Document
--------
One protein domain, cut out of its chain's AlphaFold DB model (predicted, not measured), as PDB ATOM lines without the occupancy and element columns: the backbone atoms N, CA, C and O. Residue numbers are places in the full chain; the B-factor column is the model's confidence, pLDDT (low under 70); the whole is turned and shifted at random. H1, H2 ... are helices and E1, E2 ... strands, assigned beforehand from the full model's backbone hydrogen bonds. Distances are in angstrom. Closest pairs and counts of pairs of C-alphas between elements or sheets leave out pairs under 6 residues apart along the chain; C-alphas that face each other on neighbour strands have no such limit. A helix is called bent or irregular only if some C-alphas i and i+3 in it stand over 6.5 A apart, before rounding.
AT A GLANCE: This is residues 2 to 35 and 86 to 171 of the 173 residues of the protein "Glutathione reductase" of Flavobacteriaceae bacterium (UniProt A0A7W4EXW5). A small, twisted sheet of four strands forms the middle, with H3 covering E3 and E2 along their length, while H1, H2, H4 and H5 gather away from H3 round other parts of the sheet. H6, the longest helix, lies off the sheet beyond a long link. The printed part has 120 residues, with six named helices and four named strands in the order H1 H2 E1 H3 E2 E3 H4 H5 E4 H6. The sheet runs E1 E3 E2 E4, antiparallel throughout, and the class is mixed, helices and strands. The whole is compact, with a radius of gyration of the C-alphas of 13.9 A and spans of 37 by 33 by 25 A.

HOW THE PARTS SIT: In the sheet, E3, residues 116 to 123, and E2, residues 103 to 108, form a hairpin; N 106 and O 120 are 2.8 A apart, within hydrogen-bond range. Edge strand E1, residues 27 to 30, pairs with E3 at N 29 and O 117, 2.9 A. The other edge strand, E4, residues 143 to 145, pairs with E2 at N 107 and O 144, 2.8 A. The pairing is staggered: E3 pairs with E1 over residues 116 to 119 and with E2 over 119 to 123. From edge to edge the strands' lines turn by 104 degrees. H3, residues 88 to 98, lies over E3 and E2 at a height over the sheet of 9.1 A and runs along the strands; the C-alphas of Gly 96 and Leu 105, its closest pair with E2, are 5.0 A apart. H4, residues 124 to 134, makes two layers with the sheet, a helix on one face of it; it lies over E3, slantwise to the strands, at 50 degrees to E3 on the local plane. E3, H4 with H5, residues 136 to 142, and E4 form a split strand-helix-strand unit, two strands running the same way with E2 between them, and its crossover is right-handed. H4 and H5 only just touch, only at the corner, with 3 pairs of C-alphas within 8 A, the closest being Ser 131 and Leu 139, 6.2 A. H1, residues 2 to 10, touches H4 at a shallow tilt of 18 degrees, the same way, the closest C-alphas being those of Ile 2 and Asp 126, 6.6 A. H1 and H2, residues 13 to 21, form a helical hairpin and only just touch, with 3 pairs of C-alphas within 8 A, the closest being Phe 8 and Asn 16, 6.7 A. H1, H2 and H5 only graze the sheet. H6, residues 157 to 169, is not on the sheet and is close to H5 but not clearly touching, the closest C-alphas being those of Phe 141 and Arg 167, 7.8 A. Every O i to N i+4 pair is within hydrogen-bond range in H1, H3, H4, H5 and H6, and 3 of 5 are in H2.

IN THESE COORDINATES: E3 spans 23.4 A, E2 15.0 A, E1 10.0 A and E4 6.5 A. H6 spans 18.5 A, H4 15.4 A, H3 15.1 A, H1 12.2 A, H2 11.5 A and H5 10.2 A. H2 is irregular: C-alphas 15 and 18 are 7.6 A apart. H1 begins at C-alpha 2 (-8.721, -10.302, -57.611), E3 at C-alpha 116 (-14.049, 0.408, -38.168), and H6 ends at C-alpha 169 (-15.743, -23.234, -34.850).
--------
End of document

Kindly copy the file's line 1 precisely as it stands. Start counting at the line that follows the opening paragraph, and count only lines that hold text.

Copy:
AT A GLANCE: This is residues 2 to 35 and 86 to 171 of the 173 residues of the protein "Glutathione reductase" of Flavobacteriaceae bacterium (UniProt A0A7W4EXW5). A small, twisted sheet of four strands forms the middle, with H3 covering E3 and E2 along their length, while H1, H2, H4 and H5 gather away from H3 round other parts of the sheet. H6, the longest helix, lies off the sheet beyond a long link. The printed part has 120 residues, with six named helices and four named strands in the order H1 H2 E1 H3 E2 E3 H4 H5 E4 H6. The sheet runs E1 E3 E2 E4, antiparallel throughout, and the class is mixed, helices and strands. The whole is compact, with a radius of gyration of the C-alphas of 13.9 A and spans of 37 by 33 by 25 A.